Schmidt: "We must proceed with the necessary care"
Speaking at a meeting of the EU Agriculture Council in Brussels on Monday, the Federal Minister of Agriculture spoke out against hasty decisions being taken at the expense of the organic farming sector.
Following the negotiations on the future of European legislation governing organic farming, Federal Agriculture Minister Christian Schmidt welcomed the fact that the Agriculture Council intended to devote more time to discussing the Commission proposals in greater detail - if the Commission is still committed to these proposals at all.
"We will only achieve improvements for the organic sector if we proceed with the necessary care. He added that the Council was right not to wrap up the revision of the EC Organic Farming Regulation in individual sub-areas until all matters had been discussed. I still think that the Commission proposal points in the wrong direction in many respects," Schmidt said in Brussels on Monday. He thanked the new EU Commissioner Phil Hogan saying that Hogan has introduced "a new spirit" to this dossier.
During the intensive deliberations in recent months, Schmidt had stressed throughout that he endorsed a targeted development of the organic farming legislation and the remedying of weak points. Schmidt went on to say that the new regime must not, however, result in farms backing out of organic farming by the dozen as a result of excessive demands. In the guidance document that the European Agriculture Ministers have now adopted in Brussels they set out objectives on many important points that will form the starting-point of discussions in the months to come. "The document adopted today forms a good basis for us to continue our in-depth discussions on the specific regulatory content of the Regulation and to explore robust and practical solutions," said Schmidt.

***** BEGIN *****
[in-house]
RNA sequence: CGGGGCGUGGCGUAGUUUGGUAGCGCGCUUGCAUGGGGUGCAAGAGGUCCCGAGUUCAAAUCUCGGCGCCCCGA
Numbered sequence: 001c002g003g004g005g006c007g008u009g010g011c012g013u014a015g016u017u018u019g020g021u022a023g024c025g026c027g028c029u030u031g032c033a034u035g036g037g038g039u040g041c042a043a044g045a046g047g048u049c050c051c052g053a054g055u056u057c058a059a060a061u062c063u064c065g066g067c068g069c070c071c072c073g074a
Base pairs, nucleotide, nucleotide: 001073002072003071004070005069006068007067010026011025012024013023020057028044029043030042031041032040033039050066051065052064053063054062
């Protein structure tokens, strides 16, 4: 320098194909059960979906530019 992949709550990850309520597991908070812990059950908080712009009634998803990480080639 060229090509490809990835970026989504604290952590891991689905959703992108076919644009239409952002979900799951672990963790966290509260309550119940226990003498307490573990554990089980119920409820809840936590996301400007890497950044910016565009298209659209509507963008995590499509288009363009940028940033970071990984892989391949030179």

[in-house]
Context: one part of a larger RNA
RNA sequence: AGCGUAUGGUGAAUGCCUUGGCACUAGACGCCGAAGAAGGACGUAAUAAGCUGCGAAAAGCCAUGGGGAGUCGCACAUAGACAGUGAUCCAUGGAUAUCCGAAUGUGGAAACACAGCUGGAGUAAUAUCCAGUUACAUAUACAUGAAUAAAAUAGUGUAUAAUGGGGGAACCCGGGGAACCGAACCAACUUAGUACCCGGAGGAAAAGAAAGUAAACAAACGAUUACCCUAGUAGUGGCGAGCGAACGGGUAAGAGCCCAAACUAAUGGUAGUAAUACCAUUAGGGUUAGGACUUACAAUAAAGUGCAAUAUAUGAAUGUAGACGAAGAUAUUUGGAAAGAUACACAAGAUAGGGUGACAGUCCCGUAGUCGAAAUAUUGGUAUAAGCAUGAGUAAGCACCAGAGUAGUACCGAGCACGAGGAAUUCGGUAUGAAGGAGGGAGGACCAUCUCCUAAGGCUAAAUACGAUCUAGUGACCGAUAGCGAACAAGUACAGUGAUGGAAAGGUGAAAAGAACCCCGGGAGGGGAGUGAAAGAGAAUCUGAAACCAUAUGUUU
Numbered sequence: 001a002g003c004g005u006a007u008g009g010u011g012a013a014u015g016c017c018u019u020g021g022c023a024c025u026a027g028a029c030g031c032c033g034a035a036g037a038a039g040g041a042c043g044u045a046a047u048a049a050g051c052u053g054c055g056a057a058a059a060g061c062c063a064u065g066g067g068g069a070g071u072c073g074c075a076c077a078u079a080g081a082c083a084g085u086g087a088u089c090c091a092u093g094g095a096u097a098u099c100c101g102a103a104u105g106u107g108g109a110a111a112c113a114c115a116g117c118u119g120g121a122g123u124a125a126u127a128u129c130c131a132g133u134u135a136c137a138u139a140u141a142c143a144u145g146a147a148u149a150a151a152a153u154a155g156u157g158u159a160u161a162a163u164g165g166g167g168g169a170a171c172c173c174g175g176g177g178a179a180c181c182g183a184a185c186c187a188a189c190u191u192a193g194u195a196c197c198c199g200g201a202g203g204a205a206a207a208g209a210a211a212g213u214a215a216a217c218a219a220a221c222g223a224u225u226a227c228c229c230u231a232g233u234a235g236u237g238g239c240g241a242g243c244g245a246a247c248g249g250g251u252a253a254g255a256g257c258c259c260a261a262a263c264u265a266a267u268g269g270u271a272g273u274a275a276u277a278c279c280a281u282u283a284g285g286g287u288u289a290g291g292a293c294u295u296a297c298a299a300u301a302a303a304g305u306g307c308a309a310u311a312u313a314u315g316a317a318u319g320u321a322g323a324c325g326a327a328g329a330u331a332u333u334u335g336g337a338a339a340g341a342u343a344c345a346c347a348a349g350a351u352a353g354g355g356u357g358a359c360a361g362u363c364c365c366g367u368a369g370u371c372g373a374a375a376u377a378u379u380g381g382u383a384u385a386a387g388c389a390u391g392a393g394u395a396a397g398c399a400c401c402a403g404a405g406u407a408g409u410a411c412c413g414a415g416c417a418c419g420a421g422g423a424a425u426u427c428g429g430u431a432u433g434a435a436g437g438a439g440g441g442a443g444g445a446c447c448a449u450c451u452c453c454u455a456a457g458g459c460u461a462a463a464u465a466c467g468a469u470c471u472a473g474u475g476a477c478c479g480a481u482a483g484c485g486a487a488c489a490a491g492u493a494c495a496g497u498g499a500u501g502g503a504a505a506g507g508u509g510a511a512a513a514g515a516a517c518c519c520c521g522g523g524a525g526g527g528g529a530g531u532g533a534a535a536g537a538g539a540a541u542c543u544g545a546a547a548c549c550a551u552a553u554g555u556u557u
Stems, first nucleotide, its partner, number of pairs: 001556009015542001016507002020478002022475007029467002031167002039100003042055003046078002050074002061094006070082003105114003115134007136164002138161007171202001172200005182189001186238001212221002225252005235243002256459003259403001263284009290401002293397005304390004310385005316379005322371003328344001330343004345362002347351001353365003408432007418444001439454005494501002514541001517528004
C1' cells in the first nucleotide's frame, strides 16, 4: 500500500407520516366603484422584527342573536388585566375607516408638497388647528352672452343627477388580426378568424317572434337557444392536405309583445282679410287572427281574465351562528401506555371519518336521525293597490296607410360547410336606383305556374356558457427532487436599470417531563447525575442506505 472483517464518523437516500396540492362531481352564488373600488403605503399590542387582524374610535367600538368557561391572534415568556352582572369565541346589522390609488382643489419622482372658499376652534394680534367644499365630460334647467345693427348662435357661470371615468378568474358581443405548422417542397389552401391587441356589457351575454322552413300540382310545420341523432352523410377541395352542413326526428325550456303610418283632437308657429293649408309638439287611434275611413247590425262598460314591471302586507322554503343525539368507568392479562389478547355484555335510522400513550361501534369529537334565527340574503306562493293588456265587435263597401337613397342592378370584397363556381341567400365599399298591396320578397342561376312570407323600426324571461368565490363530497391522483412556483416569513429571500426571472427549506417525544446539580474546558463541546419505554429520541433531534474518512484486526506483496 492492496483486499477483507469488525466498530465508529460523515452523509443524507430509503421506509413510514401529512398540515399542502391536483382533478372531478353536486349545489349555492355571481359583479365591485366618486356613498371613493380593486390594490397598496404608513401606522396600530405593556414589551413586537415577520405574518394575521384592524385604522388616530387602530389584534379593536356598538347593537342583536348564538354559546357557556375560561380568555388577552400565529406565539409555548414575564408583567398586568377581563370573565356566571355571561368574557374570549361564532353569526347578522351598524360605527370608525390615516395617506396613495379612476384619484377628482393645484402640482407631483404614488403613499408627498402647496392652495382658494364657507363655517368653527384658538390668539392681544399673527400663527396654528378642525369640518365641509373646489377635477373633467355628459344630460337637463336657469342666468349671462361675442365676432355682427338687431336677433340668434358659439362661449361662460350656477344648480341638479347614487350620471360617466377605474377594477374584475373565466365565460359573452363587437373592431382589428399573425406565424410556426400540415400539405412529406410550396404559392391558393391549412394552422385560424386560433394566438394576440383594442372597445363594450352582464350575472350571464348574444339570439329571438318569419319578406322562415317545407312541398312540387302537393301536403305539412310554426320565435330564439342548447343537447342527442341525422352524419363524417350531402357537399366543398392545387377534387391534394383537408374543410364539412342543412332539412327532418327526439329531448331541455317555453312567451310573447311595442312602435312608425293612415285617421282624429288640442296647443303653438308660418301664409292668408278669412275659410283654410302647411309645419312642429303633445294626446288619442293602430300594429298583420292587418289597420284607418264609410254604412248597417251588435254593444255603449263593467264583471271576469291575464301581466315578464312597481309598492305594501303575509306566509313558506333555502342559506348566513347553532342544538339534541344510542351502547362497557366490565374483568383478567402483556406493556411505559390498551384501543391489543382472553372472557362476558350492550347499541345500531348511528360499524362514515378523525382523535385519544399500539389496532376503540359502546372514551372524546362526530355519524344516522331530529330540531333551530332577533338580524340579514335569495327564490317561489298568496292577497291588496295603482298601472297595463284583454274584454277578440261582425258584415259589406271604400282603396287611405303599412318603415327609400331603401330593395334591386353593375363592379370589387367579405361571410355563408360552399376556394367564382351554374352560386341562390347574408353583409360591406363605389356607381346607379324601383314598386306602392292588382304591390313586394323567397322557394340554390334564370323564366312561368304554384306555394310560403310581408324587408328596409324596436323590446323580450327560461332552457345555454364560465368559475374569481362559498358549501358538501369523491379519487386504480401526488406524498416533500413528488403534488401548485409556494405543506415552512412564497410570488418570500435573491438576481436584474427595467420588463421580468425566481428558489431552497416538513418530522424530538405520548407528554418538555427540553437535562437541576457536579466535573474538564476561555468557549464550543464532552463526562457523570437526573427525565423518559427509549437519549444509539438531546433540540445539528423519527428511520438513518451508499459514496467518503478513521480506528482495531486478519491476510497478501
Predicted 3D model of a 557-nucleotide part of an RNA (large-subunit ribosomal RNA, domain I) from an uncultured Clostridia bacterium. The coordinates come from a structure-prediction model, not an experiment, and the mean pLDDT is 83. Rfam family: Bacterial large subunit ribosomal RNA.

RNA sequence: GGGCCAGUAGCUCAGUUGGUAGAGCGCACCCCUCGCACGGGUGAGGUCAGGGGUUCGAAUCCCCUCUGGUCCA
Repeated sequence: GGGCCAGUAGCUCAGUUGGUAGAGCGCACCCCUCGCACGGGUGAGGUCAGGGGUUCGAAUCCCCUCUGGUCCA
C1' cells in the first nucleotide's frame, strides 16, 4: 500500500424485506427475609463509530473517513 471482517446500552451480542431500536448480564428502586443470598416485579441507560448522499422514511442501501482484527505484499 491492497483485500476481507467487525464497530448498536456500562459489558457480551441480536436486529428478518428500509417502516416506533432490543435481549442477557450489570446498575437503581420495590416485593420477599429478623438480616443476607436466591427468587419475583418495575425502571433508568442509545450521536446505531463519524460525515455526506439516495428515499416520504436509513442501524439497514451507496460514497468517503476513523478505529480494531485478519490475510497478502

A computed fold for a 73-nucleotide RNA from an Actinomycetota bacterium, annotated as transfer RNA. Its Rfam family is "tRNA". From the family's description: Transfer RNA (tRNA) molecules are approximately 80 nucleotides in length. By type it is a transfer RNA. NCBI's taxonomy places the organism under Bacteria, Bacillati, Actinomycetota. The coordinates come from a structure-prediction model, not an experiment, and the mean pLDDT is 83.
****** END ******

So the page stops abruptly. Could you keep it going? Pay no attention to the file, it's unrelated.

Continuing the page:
Commenting on reports from Brussels that the revision of the EC Organic Farming Regulation was on a Commission list of projects that should, due to the cutting of red tape, be discontinued or radically modified, Federal Minister Schmidt said: "I have repeatedly stressed that I prefer a problem-oriented development of the existing system rather than a complete revision," and went on to say that it remained to be seen whether the Commission would draw a similar conclusion. Schmidt also stated that he was, in any event, very pleased to note that Agriculture Commissioner Hogan took the Member States' concerns very seriously and wished to work constructively with Council and Parliament on an optimisation of the future legal basis for the organic farming sector.
"I sense a different approach from the Commission. The talks I held with Commissioner Hogan in an atmosphere of trust give me hope that our objectives can now be achieved. We must now join together to find a solution that will give the sector an opportunity to develop in a healthy manner. The future rules must, on no account, result in farms, particularly small-and-medium sized farms, being faced with excessive demands and abandoning organic farming by the dozen."